Thanks for dropping by to read and listen. Please consider following me here on WordPress. I’m on social media less and less these days but would love to keep in touch. Follow me here if you’d like to stay connected. Also, please consider sharing this post to your own social media feed. That would be great! You can share my videos too.
Take care and enjoy the miracle of resurrection that spring brings!
Today it’s 5 degrees Celsius with a wind that cuts right through you. Last time I drove by the little lake we canoe on, it was still covered with ice. Maybe the ice and snow have receded a bit since from the lake’s grassy banks, but that’s about it.
Listen to me read this post:
Going through digital photos the other day, I was reminded of canoeing. We didn’t get out on the lake at all last year. Sad! The lake from the vantage point of our faded red Coleman canoe is a very interesting place. The are beavers, muskrats, and all kinds of birds including huge pelicans that glide silently right over our heads as we rock quietly in the boat. That’s the thing about a canoe: it’s quiet. The wildlife forgets you’re there, and flies or swims really close.
One time, a really BIG beaver swam close to our boat. Even close-up, he looked not much different than a dog paddling along through the calm evening water. We got within about two metres before the beaver realized we were there. As a warning to us and other beavers, or out of fear, he slapped the surface of the water hard with his broad tail before he dove, leaving little droplets of lake water on the lenses of my glasses. That was awesome!
Another great thing about the lake which has nothing to do with wildlife or water or canoes is that there’s a concession stand on the other side of the lake where the cabins are and where folks camp, have picnics, host family reunions, and play ball. At that concession stand, they sell the most delicious hamburgers and ice cream in waffle cones. That food booth doesn’t open at least for another month yet.
Today, I miss the lake, but if I went and stood out on that partially-melted ice in this bone-chilling wind, I would die of hypothermia. So I will miss it from inside the house and look forward to the days, not so far away now, when we can join the other creatures on the lake.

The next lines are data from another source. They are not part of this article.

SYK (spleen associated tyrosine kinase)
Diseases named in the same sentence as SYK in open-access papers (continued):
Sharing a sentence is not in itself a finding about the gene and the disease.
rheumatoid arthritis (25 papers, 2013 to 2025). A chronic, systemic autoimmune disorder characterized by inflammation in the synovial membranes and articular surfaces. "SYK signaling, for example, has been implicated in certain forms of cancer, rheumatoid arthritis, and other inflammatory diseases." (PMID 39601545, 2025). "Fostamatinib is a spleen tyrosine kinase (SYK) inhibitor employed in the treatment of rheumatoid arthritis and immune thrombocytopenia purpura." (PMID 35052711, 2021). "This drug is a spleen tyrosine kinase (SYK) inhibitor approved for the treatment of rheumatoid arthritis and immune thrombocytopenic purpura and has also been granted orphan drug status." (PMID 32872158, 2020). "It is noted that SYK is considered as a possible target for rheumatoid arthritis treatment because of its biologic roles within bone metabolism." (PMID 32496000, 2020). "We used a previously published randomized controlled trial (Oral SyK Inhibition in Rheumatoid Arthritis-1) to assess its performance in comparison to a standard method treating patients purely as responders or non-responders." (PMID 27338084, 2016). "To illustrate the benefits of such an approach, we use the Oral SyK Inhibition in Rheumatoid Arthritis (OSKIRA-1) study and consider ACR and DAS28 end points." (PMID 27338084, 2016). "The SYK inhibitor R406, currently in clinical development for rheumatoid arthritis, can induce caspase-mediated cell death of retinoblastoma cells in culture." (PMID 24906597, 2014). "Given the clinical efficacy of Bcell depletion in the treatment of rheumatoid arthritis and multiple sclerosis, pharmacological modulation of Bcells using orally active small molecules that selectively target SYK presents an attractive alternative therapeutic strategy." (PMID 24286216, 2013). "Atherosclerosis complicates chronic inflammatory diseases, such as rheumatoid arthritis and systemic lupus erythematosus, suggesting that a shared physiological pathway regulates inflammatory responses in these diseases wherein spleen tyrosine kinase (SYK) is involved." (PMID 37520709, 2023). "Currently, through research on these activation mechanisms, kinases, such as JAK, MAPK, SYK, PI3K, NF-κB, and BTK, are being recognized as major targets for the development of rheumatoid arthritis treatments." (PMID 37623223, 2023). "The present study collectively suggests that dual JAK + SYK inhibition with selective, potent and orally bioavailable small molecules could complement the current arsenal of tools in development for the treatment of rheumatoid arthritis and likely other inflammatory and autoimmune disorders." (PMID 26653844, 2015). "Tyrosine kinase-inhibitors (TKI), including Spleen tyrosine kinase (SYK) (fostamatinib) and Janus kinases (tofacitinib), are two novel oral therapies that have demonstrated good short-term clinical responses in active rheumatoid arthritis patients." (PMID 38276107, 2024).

If you’d like to share my lake memories to your social media feed, that would be great! Cut and paste this link: https://wordpress.com/post/loriknutson.com/2749 or share it directly to Facebook from this site on WordPress.
What are your favourite summertime activities? I’d love to hear about what you’re looking forward to in the warmer months to come. Thanks for dropping by to spend some time with me on this cold day! ~ Lori
Recently when I posted a photo of our early-September snowfall, friends on social media asked me, “What happened to fall, Lori?”
Sometimes we get fall here in my neck of the woods and sometimes we don’t. It sure feels like it’s gonna be an early winter this year, so fall will be brief. Here is a collection of photographs to show you and to remind me that we have experienced autumn here in this parkland region of east-central Alberta. When we do, fall doesn’t stay for long, but it’s always beautiful!
So you see, fall can and does occasionally happen. Just maybe not this year…
If you do live in my neck of the woods, I’ll be at the Provost Pumpkin Festival this Friday, October 5th, selling my books and telling people about the writing services I offer. The market runs from 10 a.m. to 6 p.m. and it’s held in the Agriplex. See you there!
Here is a collection of some of my best lake pictures. I have to give credit to my husband’s cousin, Dale, who took these photos of Anglin Lake in northern Saskatchewan:
We’re lucky to have a pretty, little lake nearby. There are pelicans and gulls, beavers and muskrats at Shorncliffe Lake.
We’re also lucky to store our canoe at our friend’s house right at the lake’s edge because that old canoe is big and heavy! Come along for a very short ride in it right now. It’ll be awesome!
Because my dad lives near Idaho, we’ve visited the beautiful city of Coeur d’Alene a few times. It’s never disappointing. One time, we even got a complimentary upgrade to a lakeview room at the Coeur d’Alene Resort. Spectacular!
This spring we spent some time in Jasper National Park and had a chance to visit both Lakes Edith and Annette.
And this is Lake Maligne also in Jasper National Park. This was beautiful and desolate. Surrounded by grey rocks and dead coniferous trees, it looked like a scene from a post-apocalyptic film.
Although my dad lives really close to Kootenay Lake, I visited it for the first time just a couple years ago. Astounding! What a huge lake.
Closer to home again is Dillberry Lake, near the Saskatchewan border but still in Alberta. Here I am on a hilltop overlooking the lake a few weeks ago.
We’ve visited the wine country of BC’s Okanagan Valley a few times, too. It’s nice to have relatives who live conveniently close to fantastic lakes and great wineries.
I’ll end this summer lake tour with some evening sounds from Shorncliffe Lake. Thanks for dropping by!